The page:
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B3-G

Signal Processing and Filter Design

Michaelmas Term

Stephen Roberts

B3-G/1

1. High-order Bessel-Thomson low-pass filters have an impulse response that approximates to:

 g(t ) = a ( 1 - cos a t ) for 0 £ t £ 2 p , 2 p a

g(t) = 0 otherwise.

(a) What is the step response of such a filter? (If no simpler method

is obvious, use convolution). Sketch this response.

(b) By taking the Fourier transform of g(t), show that the frequency response of this filter is:

g(t)
t
0
p
2p
a
a

Ê pw

a

ˆ

˜

¯

sin Á

Ë

w

) = e

-j

pw

a

G( j

Ê pw

Á Ë

a

Ï

ˆ Ô

˜ ¯ Ì

Ô Ó

1 - Ê Á

Ë

w

ˆ

˜

a

¯

2

¸ Ô

˝

˛ Ô

cosat

(Hint: You will find it useful to represent

as a sum of exponentials.)

 Evaluate G(jw) for w = 0, 0.5, 0.9, 1.1 (what happens at 1.0?), 2 and 2.5, and sketch it a w against a on both linear and dB:logw scales. 2. Starting from the amplitude-squared response

G (j

w

)

2

=

1

ˆ

˜

1 + Á Ê Ë w

w

c

¯

2 n

show that the poles of a Butterworth low-pass filter are given by:

Ï

Ê p

w

c

exp j Á

Ì

Ó

(

2

k

+

1

)

p

ˆ ¸

˝

˛

˜

2

+

Ë

Hence obtain the transfer function in the form

s =

2

¯

n

(

G s

) =

 1 Ê Á ˆ Ê Á 1 ˜ + Á Ê ˆ n - ˆ n 1 + a 1 s ˜ + + a 1 s s ˜ Ë w c ¯ n - Ë w c ¯ w Ë c ¯

with numerical values for a

1

a

n

-

1

for low pass filters of order 2 and 3.

Find the impulse response of the second- order filter (using the Laplace Transform), and sketch it with reasonable care.

B3-G/2

3. A low-pass filter is required to have zero attenuation (i.e. unity gain) at d.c., and 40 dB

attenuation at 1 kHz. Consider as alternatives to meet this specification:

a) a 4th-order Butterworth filter

b) a 4th-order Chebyshev filter with e = 0.5 (i.e. about 1 dB pass-band ripple) (Hint: check the zero frequency gain)

Find the nominal cut-off frequencies,

which the attenuation is within ±3 dB of the d.c. level. By what factor has the Chebyshev filter the larger pass-band?

f

c

, for each filter, and hence the range of frequencies for

4. A signal s(t) amplitude-modulates a carrier sinusoid cosw c t. At another point in the system,

this modulated carrier, s(t)cosw c t , is demodulated by multiplying it by a ±1 square-wave in phase with cos w c t . A typical resulting waveform is:

s(t )

cos(w t) ¥
square wave

t

Evaluation of the Fourier series for this waveform when s(t) is a constant shows that there is a Fourier component at 2w c rad/s whose peak-to-peak amplitude is 4/3 times the mean value of the

waveform, which is itself 2

s(t ) . Suppose w

c

2 p

p

= 400 Hz; select a Bessel-Thomson low-pass filter

transfer function that will reduce the peak-to-peak 800 Hz component of ripple to 1/60th of the

 2 mean signal, p s(t ) , and yet not delay the s(t) waveform by more than 2 ms.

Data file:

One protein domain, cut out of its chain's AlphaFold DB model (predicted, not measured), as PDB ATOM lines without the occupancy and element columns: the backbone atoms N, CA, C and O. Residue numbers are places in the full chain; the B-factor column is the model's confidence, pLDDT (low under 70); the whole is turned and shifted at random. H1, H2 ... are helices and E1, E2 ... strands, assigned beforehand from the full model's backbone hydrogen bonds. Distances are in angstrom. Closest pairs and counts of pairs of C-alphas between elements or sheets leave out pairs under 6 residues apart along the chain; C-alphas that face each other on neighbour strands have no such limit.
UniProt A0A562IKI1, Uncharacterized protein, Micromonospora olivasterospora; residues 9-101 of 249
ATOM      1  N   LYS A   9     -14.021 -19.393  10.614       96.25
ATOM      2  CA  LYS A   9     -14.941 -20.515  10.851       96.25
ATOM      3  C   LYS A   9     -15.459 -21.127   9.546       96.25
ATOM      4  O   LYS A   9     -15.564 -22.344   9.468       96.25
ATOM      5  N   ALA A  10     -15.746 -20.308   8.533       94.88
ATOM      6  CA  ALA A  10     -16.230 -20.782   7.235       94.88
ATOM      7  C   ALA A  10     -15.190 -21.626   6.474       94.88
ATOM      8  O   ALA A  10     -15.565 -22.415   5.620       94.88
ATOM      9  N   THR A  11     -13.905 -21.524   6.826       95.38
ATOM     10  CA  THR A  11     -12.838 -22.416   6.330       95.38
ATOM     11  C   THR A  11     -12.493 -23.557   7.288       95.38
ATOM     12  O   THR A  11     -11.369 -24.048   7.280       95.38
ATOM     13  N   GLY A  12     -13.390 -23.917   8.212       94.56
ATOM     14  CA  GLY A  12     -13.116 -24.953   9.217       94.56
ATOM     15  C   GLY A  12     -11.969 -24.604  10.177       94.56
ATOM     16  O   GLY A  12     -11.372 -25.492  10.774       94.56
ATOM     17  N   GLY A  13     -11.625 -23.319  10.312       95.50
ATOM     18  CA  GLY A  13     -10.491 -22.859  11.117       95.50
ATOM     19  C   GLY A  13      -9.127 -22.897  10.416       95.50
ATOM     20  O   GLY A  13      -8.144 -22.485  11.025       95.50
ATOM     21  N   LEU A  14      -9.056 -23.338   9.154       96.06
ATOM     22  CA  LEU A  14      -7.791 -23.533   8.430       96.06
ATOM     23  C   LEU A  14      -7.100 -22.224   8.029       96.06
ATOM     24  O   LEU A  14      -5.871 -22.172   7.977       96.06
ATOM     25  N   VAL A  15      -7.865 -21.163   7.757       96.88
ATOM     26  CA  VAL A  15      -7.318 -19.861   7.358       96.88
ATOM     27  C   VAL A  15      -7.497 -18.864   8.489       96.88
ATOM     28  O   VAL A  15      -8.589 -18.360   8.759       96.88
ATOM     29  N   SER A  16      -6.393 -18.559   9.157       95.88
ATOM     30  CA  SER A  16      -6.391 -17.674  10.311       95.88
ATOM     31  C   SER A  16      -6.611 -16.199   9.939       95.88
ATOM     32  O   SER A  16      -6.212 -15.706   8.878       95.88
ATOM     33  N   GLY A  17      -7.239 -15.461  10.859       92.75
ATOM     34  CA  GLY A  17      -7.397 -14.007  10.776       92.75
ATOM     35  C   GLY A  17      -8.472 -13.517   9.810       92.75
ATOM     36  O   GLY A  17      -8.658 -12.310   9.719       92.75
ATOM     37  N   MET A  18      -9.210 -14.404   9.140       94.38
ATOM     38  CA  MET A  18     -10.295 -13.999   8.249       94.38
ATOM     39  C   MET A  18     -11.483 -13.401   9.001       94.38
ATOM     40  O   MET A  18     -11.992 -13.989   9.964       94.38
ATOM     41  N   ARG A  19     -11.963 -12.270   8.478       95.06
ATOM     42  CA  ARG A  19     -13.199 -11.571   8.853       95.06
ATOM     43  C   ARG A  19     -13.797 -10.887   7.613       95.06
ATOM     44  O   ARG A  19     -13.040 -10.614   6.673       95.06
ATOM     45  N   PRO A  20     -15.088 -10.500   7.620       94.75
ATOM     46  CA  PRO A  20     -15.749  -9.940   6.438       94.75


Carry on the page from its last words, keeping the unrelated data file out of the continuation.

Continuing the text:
5. A band-pass filter is required to have a 3 dB bandwidth of 10 kHz centred (on a logarithmic

scale) at 30 kHz. Start with a 3rd-order Butterworth low-pass transfer function, and transform it to a band-pass with centre frequency f n = 30 kHz. For this band-pass filter, derive:

a) the transfer function

b) the pole positions

Show that the attenuation of the band-pass filter at 15 kHz is the same as the attenuation of the prototype low-pass filter at 45 kHz and hence find its value.

B3-G/3

6. A Butterworth low-pass filter with a -3 dB cut-off frequency

least 40 dB attenuation at 1 kHz. Show that a 4th order filter meets this specification.

f c = 300Hz is to have at

The filter is to be realised by cascading two 2nd order sections of the type shown below.

V in

C
R
R

C

R a
R b

V out

Derive appropriate values for the resistors and capacitors for each of the two 2nd order sections. In which order is it preferable to cascade the two circuits?

Show that the overall time delay introduced at a frequency of 0.9 f c by the two cascaded sections is approximately 1.17 times that introduced at 0.1 f c . Comment on this result.

7. A high-pass analogue filter is required to have a pass-band extending upwards from 400 Hz,

and attenuating by 60 dB at 50 Hz. Show that this can be achieved (just) with a high-pass conversion of a 3rd-order Type One Chebyshev low-pass filter, having e = 0.5, for which

(

G s

) =

 1 1 + . 2 5 Ê Á s ˆ ˜ + 2 Ê Á 2 ˆ 2 s ˜ + Ê Á s ˆ ˜ 3 Ë w c ¯ Ë w c ¯ Ë w c ¯

.

Design a suitable active circuit to implement the transfer function.

[ N.B.

2

+

2

x +

2 5

. x

2

+ x

3

=

(

2

+ x

)(

1

+

0 5

. x + x

2

)

]

1.

2.

(a)

1

2 p

(

a

t - sin

a

1, ÷2, 1;

t

)

 for 0 £ t £ 2 p ; constant at 1 thereafter. a

1, 2, 2, 1.

B3-G/4

3. Butterworth: f c = f -3dB 316 Hz,. Chebyshev: f c =415 Hz, f -3dB = 446 Hz. Chebyshev has 41% more bandwidth (to -3 dB).

4.

n = 4;

t = 1.905 ms.

5. (a) Poles at w n 99.59 ; 0.8656w n 94.73

and 1.153w n 94.73 .

(

G s

) =

Ê

Á

ˆ

˜

3

1

s

 27 Á Ë w n ˜ ¯ ˆ ˆ 2 ˆ 3 ˆ 4 ˆ 5 ˆ 6 1 + 2 Ê Á Á Ë 3 w s n ˜ + ˜ ¯ 29 Ê Á Á Ë 9 w s n ˜ ˜ ¯ + 37 Ê Á Á Ë 27 w s n ˜ ˜ ¯ + 29 Ê Á Á Ë 9 w s n ˜ ˜ ¯ + 2 Ê Á Á Ë 3 w s n ˜ ˜ ¯ Ê + Á Á Ë w s n ˜ ˜ ¯

6. K 1 = 1.152;

K 2 = 2.235.

Try C = 100 nF, for example.

If R b1 = R b2 = 10 kW, then R a1 = 1.52 kW, and R a2 = 12.35 kW (to set gains K 1 and K 2 ).